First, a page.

Education and earnings: cost of childhood spinal cord injuries from gunshot wounds
Researchers say pediatric injury prevention needs to be more of a public health focus.
A spinal cord injury in childhood is life-changing, often causing paralysis or other disability. The cause can be anything from falls to motor vehicle crashes, but 13% are the result of gunshot injuries.
Those children suffering gunshot wound-related spinal cord injuries receive less education and earn less money in adulthood than kids with non-violent spinal cord injuries, a new study suggests.
Researchers interviewed 45 adults with pediatric-onset spinal cord injuries, 23 occurring as a result of firearms. They found that nearly 90% of participants with non-violent injuries went on to attend some college, compared to less than 60% of those who were injured by firearms.
Greater than two-thirds of the children with gunshot-related injuries earn less than $25,000 annually, which is below the U.S. federal poverty line for a four-person household. Only 26% of non-violent participants fell below that earning mark.
“Gunshot-related spinal cord injuries have serious social and economic consequences in adulthood well beyond physical disability and reducing them has not been a research priority, nor an adequately investigated public health concern,” said Jessica Pruente, M.D., lead author and assistant professor of pediatric physical medicine and rehabilitation at University of Michigan Health C.S. Mott Children’s Hospital.
Pruente’s team utilized two separate long-term spinal cord injury databases for the study, published in the Journal of Spinal Cord Medicine. They were unable to control for race due to limited participation, finding that 80.8% of participants with gunshot wound-related injuries came from minority backgrounds, compared to 15.8% in the non-violent group.
This finding, Pruente notes, represents systemic disparities that predispose minority children to gun violence. She says social determinants of health – like healthy living options and quality educational facilities – play an important role in long-term health outcomes for these children.
“Black and Hispanic children have a higher risk of gun-related injuries and can also experience poverty, limited access to health care and discrimination,” Pruente said. “Those are the same factors that continue to affect people as they get older and place them at risk for poor health outcomes. The lifetime costs of these types of injuries lends weight to the fact that primary prevention needs to be key here. If we can stop a three-year-old from getting injured, that is much better than trying to rehab them after the injury.”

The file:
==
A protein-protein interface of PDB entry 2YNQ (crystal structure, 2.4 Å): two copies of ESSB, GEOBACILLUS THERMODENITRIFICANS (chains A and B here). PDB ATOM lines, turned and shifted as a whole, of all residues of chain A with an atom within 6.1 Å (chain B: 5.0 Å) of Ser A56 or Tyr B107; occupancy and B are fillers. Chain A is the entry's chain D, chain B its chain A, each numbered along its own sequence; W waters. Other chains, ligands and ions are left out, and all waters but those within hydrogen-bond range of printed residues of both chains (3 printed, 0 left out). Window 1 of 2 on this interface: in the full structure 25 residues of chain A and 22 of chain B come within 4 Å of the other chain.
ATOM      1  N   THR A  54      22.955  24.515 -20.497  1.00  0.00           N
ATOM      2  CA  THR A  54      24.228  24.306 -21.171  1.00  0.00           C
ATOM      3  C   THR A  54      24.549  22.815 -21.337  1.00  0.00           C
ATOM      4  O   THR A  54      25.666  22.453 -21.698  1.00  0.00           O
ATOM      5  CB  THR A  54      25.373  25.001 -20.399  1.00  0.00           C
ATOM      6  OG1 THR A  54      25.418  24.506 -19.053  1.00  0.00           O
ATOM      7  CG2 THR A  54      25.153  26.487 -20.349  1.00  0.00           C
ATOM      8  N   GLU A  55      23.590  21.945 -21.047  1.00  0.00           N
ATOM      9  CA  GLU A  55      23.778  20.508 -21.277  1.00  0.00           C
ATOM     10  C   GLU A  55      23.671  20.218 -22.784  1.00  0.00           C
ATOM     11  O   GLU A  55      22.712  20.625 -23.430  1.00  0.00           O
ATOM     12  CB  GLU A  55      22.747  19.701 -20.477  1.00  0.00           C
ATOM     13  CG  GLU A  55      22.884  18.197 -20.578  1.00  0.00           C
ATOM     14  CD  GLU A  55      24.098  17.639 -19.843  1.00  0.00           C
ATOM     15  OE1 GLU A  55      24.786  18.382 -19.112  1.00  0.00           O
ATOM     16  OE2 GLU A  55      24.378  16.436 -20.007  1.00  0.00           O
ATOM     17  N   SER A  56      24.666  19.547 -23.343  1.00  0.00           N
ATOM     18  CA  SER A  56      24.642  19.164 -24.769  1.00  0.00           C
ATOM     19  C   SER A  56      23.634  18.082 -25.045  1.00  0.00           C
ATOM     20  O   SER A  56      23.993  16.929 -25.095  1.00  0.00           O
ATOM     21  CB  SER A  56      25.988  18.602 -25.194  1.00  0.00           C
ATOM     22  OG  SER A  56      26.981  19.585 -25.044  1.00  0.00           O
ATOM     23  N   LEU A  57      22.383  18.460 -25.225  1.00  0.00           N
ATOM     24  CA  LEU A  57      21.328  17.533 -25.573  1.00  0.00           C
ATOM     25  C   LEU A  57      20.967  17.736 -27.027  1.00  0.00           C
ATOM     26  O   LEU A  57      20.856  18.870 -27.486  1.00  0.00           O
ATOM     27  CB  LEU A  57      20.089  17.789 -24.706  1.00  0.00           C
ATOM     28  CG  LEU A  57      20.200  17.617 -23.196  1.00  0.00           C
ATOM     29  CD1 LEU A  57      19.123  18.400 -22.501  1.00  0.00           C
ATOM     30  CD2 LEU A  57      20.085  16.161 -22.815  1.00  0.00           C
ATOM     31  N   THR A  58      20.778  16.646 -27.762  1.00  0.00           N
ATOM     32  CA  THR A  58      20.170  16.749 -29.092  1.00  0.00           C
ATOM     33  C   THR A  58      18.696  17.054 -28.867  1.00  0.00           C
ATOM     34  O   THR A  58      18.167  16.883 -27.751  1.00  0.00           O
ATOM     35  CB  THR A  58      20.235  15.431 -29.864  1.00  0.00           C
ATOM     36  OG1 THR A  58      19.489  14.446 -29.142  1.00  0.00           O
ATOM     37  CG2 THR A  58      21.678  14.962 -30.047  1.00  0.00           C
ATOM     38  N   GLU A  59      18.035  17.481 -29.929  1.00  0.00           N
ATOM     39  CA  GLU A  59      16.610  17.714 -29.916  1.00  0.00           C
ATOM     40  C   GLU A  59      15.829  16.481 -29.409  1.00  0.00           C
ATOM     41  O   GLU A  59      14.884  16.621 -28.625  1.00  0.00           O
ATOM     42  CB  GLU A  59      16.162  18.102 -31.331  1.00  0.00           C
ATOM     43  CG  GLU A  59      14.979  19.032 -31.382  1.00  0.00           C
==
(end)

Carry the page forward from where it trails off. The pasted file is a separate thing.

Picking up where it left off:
Despite falling short of the non-violent group in education and earnings, the quality of life for the adults with gunshot related spinal cord injuries did not drop significantly. In fact, both groups scored near the population mean for depression, anxiety and satisfaction with social roles.
“As clinicians, we would like to think that the rehabilitation work they went through contributed to maintaining quality of life, but the reasons are unclear,” Pruente said. “These patients were able to cope with their injuries and find life satisfaction, which is great news for our patients and their families.”
Between 2010 and 2017, the Centers for Disease Control and Prevention estimates 86,136 children suffered non-fatal gun injuries, and approximately 8% of children with such injuries are discharged with a long-term disability.
That exposure to gun violence also increases the risk of more adverse health outcomes down the line, including depression, drug and alcohol abuse and heart disease.
“When we’re treating these patients, we need to be more aware of these long-term risks of not going to college or earning as much and provide them with extra resources like vocational rehab, counseling and school modifications,” she said. “Some of that comes from the clinician level and some will come through advocacy efforts to break the chain of negative health outcomes that can stem from these spinal cord injuries.”
The University of Michigan responded to the growing firearm injury epidemic by forming the Institute for Firearm Injury Prevention, which draws input from researchers in several disciplines to answer critical questions about the critical issue.
This study was supported by the Shirley Ryan AbilityLab and funded through an infrastructure grant by the Craig H. Neilsen Foundation.
Paper cited: “Adult outcomes for children who sustained firearm-related spinal cord injuries,” Journal of Spinal Cord Medicine. DOI: 10.1080/10790268.2021.1943250